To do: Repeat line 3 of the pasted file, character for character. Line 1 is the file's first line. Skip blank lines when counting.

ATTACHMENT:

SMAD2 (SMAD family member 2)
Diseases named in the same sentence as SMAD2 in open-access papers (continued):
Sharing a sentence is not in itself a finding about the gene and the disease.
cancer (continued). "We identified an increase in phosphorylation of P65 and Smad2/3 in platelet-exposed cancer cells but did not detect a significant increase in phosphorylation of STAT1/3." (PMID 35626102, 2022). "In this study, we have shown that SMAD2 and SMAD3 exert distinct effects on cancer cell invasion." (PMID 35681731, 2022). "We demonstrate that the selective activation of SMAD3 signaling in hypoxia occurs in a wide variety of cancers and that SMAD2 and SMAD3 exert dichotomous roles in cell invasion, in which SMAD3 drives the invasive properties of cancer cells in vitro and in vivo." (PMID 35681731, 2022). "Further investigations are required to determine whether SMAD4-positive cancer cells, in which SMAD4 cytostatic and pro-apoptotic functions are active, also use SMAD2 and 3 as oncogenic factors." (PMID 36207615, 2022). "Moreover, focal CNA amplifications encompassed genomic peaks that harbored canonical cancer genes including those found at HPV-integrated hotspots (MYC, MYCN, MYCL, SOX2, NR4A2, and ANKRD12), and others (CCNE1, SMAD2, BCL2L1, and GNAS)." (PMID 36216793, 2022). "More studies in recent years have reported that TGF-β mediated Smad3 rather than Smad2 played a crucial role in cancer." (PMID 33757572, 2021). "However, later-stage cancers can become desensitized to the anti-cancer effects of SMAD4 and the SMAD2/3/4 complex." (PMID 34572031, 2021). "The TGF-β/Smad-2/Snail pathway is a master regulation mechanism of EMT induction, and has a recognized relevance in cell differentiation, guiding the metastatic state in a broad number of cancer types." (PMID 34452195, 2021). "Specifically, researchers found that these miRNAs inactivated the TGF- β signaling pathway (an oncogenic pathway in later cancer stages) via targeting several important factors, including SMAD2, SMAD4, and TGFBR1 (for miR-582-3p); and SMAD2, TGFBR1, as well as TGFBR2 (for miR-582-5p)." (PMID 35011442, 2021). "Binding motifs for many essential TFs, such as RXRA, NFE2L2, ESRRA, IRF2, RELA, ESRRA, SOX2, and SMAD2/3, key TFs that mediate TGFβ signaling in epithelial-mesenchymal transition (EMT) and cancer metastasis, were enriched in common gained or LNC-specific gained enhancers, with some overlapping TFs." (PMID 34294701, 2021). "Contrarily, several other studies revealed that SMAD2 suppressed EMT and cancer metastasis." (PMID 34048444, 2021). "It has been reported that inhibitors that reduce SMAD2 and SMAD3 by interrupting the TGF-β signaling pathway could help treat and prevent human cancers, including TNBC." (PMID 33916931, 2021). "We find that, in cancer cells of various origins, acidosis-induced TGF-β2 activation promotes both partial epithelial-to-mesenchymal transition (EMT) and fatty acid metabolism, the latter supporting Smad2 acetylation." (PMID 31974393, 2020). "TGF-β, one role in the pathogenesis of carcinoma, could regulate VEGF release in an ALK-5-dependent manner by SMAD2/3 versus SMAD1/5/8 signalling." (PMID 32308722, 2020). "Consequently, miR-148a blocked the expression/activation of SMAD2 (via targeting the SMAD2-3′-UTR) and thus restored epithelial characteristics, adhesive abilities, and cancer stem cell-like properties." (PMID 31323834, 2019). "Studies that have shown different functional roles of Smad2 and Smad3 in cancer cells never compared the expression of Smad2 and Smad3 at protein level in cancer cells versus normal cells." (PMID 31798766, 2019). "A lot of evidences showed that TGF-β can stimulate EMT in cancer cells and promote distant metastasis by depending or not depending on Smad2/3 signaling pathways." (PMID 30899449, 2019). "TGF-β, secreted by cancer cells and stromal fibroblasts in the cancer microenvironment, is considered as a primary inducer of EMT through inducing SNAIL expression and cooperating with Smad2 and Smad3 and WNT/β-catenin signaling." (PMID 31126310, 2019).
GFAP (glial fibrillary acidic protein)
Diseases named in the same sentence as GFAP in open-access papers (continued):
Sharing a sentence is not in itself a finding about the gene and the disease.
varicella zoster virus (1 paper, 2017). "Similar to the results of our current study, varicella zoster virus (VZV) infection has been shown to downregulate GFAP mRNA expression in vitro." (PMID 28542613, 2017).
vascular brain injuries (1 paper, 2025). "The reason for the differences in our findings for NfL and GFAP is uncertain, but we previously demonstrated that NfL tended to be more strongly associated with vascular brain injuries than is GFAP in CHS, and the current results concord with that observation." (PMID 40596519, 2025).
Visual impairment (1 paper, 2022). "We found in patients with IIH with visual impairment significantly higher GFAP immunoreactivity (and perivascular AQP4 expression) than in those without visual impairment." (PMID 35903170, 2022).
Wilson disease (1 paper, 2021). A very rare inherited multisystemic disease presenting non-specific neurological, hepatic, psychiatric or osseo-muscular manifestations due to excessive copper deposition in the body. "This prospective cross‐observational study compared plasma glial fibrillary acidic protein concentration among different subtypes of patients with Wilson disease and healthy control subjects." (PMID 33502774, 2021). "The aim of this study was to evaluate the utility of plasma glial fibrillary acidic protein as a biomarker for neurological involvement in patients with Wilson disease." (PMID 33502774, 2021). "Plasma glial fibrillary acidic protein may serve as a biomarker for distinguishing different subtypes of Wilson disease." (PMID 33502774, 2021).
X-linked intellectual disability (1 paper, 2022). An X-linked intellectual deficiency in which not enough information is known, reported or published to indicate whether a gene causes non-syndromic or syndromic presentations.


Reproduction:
Sharing a sentence is not in itself a finding about the gene and the disease.